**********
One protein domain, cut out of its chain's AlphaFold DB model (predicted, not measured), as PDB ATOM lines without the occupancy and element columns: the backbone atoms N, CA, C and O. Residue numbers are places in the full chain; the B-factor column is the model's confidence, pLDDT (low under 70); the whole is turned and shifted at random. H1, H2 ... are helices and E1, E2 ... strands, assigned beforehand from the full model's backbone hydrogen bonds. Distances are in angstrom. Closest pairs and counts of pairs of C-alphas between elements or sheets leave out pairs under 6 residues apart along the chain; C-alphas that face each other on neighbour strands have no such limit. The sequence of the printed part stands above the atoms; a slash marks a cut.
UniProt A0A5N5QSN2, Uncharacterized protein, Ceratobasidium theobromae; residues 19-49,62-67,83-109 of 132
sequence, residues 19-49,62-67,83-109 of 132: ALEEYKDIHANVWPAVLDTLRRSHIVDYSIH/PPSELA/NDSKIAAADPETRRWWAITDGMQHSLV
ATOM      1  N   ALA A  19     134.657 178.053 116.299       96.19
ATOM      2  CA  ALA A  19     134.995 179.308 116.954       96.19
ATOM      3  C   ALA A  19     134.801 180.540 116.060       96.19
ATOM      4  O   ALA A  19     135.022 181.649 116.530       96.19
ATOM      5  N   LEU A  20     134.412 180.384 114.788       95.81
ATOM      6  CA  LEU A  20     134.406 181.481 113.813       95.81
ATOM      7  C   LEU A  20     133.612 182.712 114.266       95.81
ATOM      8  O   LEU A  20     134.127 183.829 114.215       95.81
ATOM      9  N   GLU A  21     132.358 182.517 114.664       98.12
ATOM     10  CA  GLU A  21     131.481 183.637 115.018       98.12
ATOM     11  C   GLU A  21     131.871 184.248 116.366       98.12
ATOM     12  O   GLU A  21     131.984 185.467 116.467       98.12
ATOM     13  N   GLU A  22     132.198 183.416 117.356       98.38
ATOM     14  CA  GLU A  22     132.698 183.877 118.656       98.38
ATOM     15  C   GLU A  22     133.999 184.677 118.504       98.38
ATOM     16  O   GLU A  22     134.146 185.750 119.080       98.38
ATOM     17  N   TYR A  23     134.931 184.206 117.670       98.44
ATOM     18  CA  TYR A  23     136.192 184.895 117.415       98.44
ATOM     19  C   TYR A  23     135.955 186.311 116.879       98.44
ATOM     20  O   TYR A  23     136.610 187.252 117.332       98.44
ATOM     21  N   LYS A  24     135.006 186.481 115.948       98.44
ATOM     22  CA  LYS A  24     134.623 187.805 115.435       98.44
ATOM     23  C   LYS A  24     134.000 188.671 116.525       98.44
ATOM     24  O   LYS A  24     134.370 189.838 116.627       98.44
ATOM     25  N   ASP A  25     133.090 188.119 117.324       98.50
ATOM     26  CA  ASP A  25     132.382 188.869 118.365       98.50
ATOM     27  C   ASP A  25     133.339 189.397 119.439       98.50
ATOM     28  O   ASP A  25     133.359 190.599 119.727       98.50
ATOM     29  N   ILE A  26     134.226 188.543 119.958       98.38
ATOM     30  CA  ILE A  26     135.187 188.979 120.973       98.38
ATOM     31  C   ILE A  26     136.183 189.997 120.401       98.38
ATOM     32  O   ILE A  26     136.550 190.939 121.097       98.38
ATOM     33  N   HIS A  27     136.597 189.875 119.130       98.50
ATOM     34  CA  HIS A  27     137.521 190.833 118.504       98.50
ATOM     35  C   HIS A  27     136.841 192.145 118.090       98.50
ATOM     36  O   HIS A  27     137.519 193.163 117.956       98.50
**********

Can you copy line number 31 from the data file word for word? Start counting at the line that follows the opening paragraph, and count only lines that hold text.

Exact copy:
ATOM     29  N   ILE A  26     134.226 188.543 119.958       98.38